From 25 May to 12 August 2012 the Kunsthaus Zürich
presents Switzerlands first museum exhibition devoted to the work of Adrian Zingg (1734-1816). Zingg is one of the most important representatives of landscape between the European Enlightenment and Pre-Romanticism in Dresden. He explored the countryside around Dresden and produced numerous views of what has since become known as the Saxon and Bohemian Switzerland. His large-format sepia plates influenced an entire generation of artists, right through to Caspar David Friedrich, while his choice of motifs and interpretation of landscape left its mark on souvenir production in the early days of tourism.
Born in St. Gallen, Adrian Zingg served his apprenticeship with Johann Rudolph Holzhalb in Zurich and Johann Ludwig Aberli in Berne. After spending seven years as collaborator of Johann Georg Wille in Paris he moved to Dresden, where he remained active for five decades. His most important graphic works are to be found in Dresdens Collection of Prints, Drawings and Photographs and in the Albertina, Vienna. The 100 works assembled for the exhibition include loans from the Dresden State Art Collections, the Albertina, Vienna, the Museum of Prints and Drawings of the National Museums in Berlin, the Department of Prints and Drawings of the Kunstmuseum Basel and the Kunstmuseum St. Gallen.
FROM THE ALPS TO FRENCH LANDSCAPE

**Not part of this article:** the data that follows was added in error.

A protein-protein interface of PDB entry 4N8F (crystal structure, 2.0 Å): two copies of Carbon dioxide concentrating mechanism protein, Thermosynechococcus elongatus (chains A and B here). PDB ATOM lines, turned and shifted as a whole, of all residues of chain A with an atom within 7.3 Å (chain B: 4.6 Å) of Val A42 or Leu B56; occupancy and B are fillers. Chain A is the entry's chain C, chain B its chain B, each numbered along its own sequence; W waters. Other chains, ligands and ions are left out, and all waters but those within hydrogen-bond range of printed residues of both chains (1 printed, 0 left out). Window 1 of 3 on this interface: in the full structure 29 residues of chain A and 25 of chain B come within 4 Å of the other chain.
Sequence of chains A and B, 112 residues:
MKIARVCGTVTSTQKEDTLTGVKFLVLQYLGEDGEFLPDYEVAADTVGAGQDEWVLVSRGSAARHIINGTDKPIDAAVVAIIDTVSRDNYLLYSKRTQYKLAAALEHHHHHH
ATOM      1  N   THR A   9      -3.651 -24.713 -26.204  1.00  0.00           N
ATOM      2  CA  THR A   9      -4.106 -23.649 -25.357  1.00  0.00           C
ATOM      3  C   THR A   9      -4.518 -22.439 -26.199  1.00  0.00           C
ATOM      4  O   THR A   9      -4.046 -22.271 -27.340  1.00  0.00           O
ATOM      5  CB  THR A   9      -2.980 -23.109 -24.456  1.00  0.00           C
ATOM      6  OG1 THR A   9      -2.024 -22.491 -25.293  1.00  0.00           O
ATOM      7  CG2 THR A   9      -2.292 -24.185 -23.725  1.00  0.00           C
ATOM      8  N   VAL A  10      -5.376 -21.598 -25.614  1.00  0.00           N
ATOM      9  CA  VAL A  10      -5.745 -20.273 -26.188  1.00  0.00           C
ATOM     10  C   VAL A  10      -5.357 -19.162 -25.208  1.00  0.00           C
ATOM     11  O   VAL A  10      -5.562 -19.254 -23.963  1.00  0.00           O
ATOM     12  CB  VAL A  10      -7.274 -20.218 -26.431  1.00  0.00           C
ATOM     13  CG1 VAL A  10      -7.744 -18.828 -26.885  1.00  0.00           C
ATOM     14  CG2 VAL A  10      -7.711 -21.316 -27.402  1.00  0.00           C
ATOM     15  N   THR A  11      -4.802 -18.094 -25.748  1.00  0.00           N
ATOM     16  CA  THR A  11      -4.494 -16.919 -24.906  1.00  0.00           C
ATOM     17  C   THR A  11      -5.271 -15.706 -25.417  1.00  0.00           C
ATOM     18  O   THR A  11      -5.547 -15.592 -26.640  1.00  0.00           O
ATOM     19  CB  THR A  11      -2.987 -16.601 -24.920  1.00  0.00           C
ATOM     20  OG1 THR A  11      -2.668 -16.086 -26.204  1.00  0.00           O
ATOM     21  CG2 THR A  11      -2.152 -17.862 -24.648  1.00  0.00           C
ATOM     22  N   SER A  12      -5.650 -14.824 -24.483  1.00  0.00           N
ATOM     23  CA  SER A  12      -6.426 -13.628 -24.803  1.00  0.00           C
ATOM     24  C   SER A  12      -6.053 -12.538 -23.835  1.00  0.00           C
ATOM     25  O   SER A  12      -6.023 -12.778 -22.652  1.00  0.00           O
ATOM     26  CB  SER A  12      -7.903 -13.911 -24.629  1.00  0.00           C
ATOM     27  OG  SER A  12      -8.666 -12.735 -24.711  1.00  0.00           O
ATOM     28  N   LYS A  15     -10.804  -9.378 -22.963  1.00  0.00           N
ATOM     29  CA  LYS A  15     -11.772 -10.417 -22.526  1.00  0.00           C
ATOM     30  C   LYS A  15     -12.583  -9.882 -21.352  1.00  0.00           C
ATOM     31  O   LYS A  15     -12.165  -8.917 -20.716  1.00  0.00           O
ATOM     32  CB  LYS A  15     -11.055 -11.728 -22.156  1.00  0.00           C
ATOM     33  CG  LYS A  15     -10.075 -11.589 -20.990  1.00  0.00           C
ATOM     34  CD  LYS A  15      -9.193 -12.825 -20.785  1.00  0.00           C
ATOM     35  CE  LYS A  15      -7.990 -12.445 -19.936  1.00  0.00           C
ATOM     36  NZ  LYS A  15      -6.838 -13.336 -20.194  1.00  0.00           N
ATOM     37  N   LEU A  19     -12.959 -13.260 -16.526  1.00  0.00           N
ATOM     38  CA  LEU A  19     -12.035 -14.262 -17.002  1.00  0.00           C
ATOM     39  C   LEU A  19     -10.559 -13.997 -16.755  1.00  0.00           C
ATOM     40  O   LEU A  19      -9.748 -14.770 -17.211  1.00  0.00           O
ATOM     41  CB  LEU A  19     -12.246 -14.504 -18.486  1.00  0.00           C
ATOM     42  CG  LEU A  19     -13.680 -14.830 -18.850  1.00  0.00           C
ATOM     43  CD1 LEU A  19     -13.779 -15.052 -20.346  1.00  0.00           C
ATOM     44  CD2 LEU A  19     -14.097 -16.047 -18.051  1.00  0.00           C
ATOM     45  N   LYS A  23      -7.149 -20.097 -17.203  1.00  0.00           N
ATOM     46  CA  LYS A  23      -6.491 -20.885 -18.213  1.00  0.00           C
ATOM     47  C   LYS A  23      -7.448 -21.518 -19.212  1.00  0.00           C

The exhibition, designed by curator of the Department of Prints and Drawings Bernhard von Waldkirch, guides visitors through six sections. The first consists of biographical works, chiefly portraits of Adrian Zingg in courtly surroundings and making nature drawings with his pupils; they include the celebrated full-length portrait of his friend Anton Graff, a court painter in Dresden. The second is devoted to Zinggs apprenticeship in Switzerland and Paris. His time in Berne was informed by his discovery of the Alps. Thereafter, Zingg moved to Willes internationally renowned studio in Paris. Here he learnt the French method of landscape engraving, which led to his appointment as a teacher at the newly established Academy of Art in Dresden. Images of huts and ruins testify to the influence of François Boucher, Jean-Baptiste Oudry and Hubert Robert, copies of whose works were widely admired.